In this article, we are going to discuss Egypt’s five most wanted artifacts that have been missing since colonial intrusion. We will get to learn how the likes of Germany, France, and Britain got hold of some of these antiquities and, to date, have been reluctant to return them.
The Bust of Nefertiti
This painted limestone bust of Pharaoh Akhenaten’s wife Nefertiti was discovered over a century ago in Amarna, Egypt, by German archaeologist Ludwig Borchardt and is considered one of the best examples of ancient Egyptian sculpture. Because of the unusual crown that she was known to wear, it was identified as a portrayal of the fabled beauty.
Aside from her beauty, Nefertiti is known to have had a major impact on her day’s culture and religion, and some experts believe she may have reigned for a time following her husband’s death. Her bust, which is currently on exhibit at Berlin’s Neues Museum, was buried in a German salt mine during World War II; the US forces discovered the valuable treasure in 1945 and eventually returned it to West Berlin. Despite several demands, Germany has refused to return the bust, claiming that it was obtained legitimately and may be too delicate to relocate.
The Rosetta Stone/ a language learning tool
A French soldier discovered a black basalt block etched with ancient writing in the town of Rosetta, about 35 miles north of Alexandria, in July 1799, during Napoleon Bonaparte’s Egyptian expedition. The irregularly shaped stone held portions written in three different scripts: Greek, Egyptian hieroglyphics, and Egyptian demotic.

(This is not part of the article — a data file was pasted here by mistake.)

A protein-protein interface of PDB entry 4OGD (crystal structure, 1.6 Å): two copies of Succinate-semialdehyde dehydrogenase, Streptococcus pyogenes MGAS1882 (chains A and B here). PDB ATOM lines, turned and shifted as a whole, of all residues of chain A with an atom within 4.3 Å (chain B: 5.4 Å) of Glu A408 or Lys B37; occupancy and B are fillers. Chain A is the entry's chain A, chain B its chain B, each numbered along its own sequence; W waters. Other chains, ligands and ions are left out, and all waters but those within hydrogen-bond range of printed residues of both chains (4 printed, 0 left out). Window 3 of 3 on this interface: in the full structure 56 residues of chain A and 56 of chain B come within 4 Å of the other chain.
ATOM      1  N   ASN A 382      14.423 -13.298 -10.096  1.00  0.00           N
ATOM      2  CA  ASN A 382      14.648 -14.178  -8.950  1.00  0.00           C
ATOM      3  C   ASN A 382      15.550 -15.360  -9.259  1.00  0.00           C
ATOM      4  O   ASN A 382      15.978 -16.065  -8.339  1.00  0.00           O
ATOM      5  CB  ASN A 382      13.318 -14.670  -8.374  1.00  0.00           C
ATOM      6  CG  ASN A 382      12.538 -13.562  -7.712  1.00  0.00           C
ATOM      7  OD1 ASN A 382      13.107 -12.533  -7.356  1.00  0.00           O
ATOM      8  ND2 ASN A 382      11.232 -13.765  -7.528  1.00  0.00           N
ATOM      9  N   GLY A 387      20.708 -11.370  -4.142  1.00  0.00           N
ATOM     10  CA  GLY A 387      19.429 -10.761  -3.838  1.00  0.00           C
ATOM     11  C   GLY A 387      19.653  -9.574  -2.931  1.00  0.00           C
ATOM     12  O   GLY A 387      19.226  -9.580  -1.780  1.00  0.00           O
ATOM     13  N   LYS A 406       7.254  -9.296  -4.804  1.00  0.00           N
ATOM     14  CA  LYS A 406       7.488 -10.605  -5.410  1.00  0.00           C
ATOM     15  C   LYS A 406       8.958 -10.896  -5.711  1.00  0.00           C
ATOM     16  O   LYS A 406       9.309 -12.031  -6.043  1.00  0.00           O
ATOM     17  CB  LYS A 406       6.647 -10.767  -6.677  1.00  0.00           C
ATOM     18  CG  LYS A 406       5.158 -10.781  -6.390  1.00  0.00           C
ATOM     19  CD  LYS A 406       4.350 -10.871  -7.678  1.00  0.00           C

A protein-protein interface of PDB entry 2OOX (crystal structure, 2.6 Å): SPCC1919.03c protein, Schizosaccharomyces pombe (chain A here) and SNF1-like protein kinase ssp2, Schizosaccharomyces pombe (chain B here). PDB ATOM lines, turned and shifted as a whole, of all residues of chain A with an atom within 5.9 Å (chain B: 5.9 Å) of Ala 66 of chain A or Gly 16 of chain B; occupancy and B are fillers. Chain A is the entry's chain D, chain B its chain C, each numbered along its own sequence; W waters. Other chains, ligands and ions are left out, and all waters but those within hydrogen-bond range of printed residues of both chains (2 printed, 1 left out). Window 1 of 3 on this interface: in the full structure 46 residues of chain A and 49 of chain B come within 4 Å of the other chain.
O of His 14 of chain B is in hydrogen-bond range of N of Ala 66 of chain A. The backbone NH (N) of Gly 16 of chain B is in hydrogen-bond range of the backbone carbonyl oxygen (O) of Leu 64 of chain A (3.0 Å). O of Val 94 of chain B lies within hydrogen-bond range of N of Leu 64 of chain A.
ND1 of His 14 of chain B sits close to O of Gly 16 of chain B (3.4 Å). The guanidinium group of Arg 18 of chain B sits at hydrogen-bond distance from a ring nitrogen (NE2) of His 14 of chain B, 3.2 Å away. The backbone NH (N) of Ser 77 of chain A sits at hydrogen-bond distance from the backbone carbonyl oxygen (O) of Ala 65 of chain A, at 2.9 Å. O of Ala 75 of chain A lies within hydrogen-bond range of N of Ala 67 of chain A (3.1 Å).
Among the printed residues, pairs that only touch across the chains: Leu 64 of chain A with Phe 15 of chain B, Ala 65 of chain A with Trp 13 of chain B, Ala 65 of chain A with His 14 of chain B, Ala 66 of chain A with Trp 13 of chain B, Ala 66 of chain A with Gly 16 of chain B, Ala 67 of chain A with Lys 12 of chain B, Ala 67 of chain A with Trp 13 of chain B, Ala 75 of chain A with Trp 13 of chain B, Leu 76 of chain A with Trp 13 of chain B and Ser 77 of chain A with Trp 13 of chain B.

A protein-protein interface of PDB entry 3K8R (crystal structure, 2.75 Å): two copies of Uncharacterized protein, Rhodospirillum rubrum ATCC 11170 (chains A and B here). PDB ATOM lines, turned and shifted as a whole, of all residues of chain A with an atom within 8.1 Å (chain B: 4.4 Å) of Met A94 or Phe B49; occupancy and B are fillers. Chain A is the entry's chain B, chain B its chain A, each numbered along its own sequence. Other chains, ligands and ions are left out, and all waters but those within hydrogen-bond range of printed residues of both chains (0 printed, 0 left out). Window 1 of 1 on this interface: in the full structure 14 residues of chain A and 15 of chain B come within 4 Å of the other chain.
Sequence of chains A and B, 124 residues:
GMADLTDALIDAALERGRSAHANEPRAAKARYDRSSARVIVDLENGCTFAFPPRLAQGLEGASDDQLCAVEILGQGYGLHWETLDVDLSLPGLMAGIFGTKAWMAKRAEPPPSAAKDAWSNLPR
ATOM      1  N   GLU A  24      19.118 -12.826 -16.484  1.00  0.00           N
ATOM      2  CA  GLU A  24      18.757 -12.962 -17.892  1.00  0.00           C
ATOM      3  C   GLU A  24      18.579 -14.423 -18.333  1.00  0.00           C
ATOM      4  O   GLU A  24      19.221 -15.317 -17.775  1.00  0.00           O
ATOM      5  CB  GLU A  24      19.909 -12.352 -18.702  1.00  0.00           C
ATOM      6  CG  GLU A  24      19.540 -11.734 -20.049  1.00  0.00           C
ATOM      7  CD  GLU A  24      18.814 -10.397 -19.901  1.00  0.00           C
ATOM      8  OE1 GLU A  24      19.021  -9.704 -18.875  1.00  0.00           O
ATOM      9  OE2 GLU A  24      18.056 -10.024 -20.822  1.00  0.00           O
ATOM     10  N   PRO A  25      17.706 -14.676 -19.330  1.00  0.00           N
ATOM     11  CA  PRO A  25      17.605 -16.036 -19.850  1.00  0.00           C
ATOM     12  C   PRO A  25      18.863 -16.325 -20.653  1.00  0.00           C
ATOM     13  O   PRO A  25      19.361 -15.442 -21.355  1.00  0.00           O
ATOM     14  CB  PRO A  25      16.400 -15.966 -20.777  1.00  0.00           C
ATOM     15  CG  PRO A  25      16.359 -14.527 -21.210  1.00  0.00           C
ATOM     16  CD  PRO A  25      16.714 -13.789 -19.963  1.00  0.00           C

The artifact contained the key to unlocking the puzzle of hieroglyphics, a written language that had been dead for nearly 2,000 years because the ancient Greek document specified that all three passages had a similar meaning. When the British vanquished Napoleon in 1801, they took the Rosetta Stone with them. It has stayed in London’s British Museum ever since, with the exception of a brief period during World War I when museum officials relocated it to a different underground location to preserve it from bombardment.
The Zodiac of Dendera
Vivant Denon, a French artist, made a picture of an exquisite bas-relief that graced the ceiling of an Osiris chapel in the Hathor Temple at Dendera in the late 18th century. The intricately carved sandstone slab depicts a map of the sky with the signs of the zodiac as well as symbols symbolizing the 360 days of the ancient Egyptian calendar.
With permission from Egyptian ruler Mohamed Ali Pasha, French archaeologists disassembled the chapel’s roof and sent it to Paris for further research in 1820. Debate raged over the artifact’s date and value until Jean-Francois Champollion, the same classical scholar who decoded Egyptian hieroglyphics with the Rosetta Stone, detected ideographs dating it to the first century B.C. It is now housed at the Musée du Louvre in Paris, where it continues to dazzle and fascinate historians, Egyptologists, and astrologers.
This life-size statue depicts Hemiunu, the Egyptian vizier who is thought to have overseen the construction of the Great Pyramid 4,500 years ago. The limestone relic was discovered within his tomb by German researchers in 1912 and was moved to the Roemer und Pelizaeus Museum in Hildesheim, where it remains to this day. The intricately carved seated figure sits on a column adorned with painted hieroglyphs. Many art historians consider it to be one of the best Old Kingdom portraits.
This bust of the prince and vizier Ankhhaf, who served his nephew, Pharaoh Khafre, during Egypt’s fourth dynasty, is made of painted limestone. Ankhhaf, like Hemiunu, is thought to have built pyramids and other buildings, maybe including the Sphinx.
His bust, discovered in Ankhhaf’s tomb at Giza, is notable for its accurate depiction of an elderly model at a time when other portraits were highly stylized. The item was donated as a gift by Egypt’s antiquities director to Harvard University and the Museum of Fine Arts in Boston, which had supported an expedition that found the statue and a trove of other rare antiquities in the 1920s. Since then, it has been on display in the Museum of Fine Arts.
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